The Association of African Universities (AAU) has raised concerns about the continent’s poor funding of tertiary institutions particularly the universities.
According to its Secretary-General, Professor, Etienne Ehile, most African universities have over the years failed to mount special programmes in line with international standards due to poor funding.
This was captured in a speech read on his behalf at the opening ceremony of the AAU’s week-long workshop held at the Tamale City campus of the University for Development Studies (UDS).
Professor Etienne Ehile said no African nation could meet and sustain all the Millennium Development Goals (MDGs) without quality and affordable education, hence the need to adequately resource tertiary institutions on the continent.
‘No nation could progress sustainably without contribution from its higher education sector which should provide the needed quality education to sustain socio-economic development especially on the African continent at large.”
“As the poorest continent, Africa needs to revive its higher education systems to produce home-grown solutions to overcome its myriad of developmental challenges.
He maintained that, “Some African tertiary institutions produce graduates who are not fully trained for the world of work. Generally, proper teaching with relevant research that focuses and attaches emphasis on the issue of quality assurance, helps a lot in improving the graduate quality and our socio-economic status.”
The Vice Chancellor of the University for Development Studies (UDS), Professor Gabriel Ayum Teye, urged managers of African universities to adhere strictly to quality assurance measures in line with globally accepted standards.
“The dwindling allocation of state funding to African universities could lax quality assurance measures instituted by universities on the continent.”
Professor Ayum Teye appealed to the international donor community to support African Universities to achieve their desired goals.
“Quality cannot and should never be compromised so as to guarantee quality tuition, research and the future of students from the continent’s universities who would be competing with others from elsewhere outside Africa on the job market.”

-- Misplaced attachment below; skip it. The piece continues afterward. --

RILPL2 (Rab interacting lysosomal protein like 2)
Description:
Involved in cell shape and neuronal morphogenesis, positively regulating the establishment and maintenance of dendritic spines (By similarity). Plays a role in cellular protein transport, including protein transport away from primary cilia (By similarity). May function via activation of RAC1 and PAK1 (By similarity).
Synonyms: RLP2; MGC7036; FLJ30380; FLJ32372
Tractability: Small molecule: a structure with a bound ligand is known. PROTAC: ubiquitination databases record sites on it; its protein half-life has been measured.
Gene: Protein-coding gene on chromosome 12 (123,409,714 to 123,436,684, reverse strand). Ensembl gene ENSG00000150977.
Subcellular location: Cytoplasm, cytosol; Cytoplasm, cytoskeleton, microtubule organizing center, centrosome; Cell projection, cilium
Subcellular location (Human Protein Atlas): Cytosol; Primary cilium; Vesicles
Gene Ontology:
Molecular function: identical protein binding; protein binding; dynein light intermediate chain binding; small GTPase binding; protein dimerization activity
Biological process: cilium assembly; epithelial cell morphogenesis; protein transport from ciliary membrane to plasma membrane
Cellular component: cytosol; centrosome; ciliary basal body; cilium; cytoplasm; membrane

“When we adhere to quality assurance measures in all areas of our academic work, the end result is that they will be able to compete with other graduates from other parts of the world, their certificates will be accepted wherever they go looking for job.”
The week-long event was christened, “Quality Assurance Knowledge and Skills for the 21st Century Higher Education Personnel.”
Directors of Quality Assurance Departments of universities in Gambia, Zambia, Somaliland, Ghana and Nigeria attended the event.
Among other expected outcomes, the workshop sought to promote the quality of higher education in Africa.
The AAU’s mission is to raise the quality of higher education in Africa and strengthen its contribution to Africa’s development.
It is also mandated to foster collaboration and provide support to its members’ core functions of teaching, learning, research and community engagement and facilitating critical reflection on consensus building around issues affecting higher education and the development of Africa through various networking events.
The AAU has over 400 membership spread across five regions of the African continent.
Currently, the AAU has been appointed by the African Union Commission as the Coordinator of the Continental Education Strategy for African Higher Education from 2016 to 2025.